You may like to share the name of the battery, type and look for a serial number, anything to assist recognize it. Then we could attempt to talk to the producer, learn precisely what sort of innovation. Not all batteries are the same. You did not offer details of the kind of water you utilized.
I would guess your battery has actually lost the majority of the active material from its plates. Charging at 10s of amps does this to a battery. Plus, the separators have actually leaded through. A shorted cell. Try checking the acid SG. Automobile batteries like to be charged at just a number of amps, for a few days after being run down.
( If you think in fairies, attempt some sort of renewal.) John, the battery is an Autocraft Titanium. Uncertain the exact design, I will attempt to get the identifiers Mond when I eliminate it from the automobile. The charger does have a lower 2amp setting which is utilized for drip charging, it does control the existing output to the needs of the battery.
I believe it to be a really soft water treated with fluoride. In fact you can get a sample analysis of this water here: http://www. townofclaytonnc.org/client_resources/water quality report - 2010. pdf. I have actually learnt that the Autocraft batteries are cost Advance Car Parts as their brand name. They presently offer a Gold and Silver variation no Titanium.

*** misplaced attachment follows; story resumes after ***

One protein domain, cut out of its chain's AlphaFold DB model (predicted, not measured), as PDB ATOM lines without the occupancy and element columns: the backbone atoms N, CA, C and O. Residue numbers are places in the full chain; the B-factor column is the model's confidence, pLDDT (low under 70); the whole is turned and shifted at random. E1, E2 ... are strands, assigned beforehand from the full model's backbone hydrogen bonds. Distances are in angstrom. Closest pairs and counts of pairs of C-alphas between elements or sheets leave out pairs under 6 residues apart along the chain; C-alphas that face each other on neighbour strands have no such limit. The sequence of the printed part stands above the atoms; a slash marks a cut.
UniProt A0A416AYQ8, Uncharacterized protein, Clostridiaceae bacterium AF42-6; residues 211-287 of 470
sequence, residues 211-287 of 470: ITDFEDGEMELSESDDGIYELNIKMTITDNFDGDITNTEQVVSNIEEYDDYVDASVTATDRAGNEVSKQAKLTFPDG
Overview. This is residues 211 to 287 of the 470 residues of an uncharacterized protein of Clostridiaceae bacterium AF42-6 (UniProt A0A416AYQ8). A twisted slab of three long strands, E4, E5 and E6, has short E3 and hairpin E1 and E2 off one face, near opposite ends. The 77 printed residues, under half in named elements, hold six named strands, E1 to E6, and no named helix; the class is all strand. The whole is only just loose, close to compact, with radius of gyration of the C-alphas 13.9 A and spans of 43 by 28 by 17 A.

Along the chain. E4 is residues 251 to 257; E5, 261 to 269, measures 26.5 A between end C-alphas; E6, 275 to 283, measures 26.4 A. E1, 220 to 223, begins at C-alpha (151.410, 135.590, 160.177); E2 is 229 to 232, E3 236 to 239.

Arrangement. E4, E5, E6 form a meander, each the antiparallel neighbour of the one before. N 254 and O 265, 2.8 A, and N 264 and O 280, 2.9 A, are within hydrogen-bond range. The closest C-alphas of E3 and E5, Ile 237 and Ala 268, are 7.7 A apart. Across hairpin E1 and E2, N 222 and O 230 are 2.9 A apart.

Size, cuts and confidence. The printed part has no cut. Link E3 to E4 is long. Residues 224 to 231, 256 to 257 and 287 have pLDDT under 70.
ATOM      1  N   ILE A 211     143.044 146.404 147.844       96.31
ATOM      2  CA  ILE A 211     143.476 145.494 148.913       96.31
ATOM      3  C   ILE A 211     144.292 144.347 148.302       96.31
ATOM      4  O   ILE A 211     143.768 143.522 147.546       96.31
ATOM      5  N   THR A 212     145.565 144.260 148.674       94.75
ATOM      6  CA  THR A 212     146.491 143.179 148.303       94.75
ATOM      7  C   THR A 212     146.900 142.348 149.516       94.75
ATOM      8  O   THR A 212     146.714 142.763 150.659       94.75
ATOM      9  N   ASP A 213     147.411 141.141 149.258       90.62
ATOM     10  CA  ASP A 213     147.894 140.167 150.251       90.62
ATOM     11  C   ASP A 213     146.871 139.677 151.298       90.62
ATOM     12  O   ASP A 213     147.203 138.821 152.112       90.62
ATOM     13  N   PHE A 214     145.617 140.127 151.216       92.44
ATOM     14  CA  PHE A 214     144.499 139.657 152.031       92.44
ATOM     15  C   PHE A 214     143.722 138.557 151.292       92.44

I have actually now read that numerous makers make Autocraft batteries for Advance Vehicle Components due to the fact that nobody mfg can produce adequate to provide them - what is battery reconditioning. However that Johnson Controls makes them for the southern US area. Johnson Controls ought to have it's name on the battery in concern. Also I discovered out they make Diehard batteries for Sears.
If I can't revive the battery I might make a project out of neutralizing the acid and dissecting it to see the condition and style of it. Craig - This is specifically why we are discussing batteries. I looked at the link to the water report. Sadly the report is not a true report on the chemical composition of the water, more of a PR workout on lead, and so on.
What I would be interested in is to understand what the alloy remains in the positives. My theory would be that it is lead-antimony. It is possible to inform by means of a physical test. Lead-antimony grid metal is fairly fragile. Lead-calcium tends to be more malleable. The negative grids are bound to be lead-calcium (battery recondition).
Count the variety of times you flex and straighten before it snaps. I have actually done this myself many times. Antimony fails well before calcium. The difference has to do with 3 times. If the producer used diamond broadened lead sheet, all bets are off. However I would be really shocked. The separators are extremely essential elements.
You might like to determine if the separators are sticking to the negatives, as if lead worked its method into the pores from the negatives. That suggests overcharging. The condition of the positives is critically crucial (how do you recondition a dead battery). I think you will find the grids corroded away in locations and active material has actually fallen out.
If there is any dark orange, that is called sludge and has actually been detached for a long time. A sign of grid deterioration. I question you will discover more than an insignificant quantity of sulfate. I reside in haiti and everyone here has batteries and inverters in our houses. i just learnt that they are using Muriatic Acid to top up the batteries.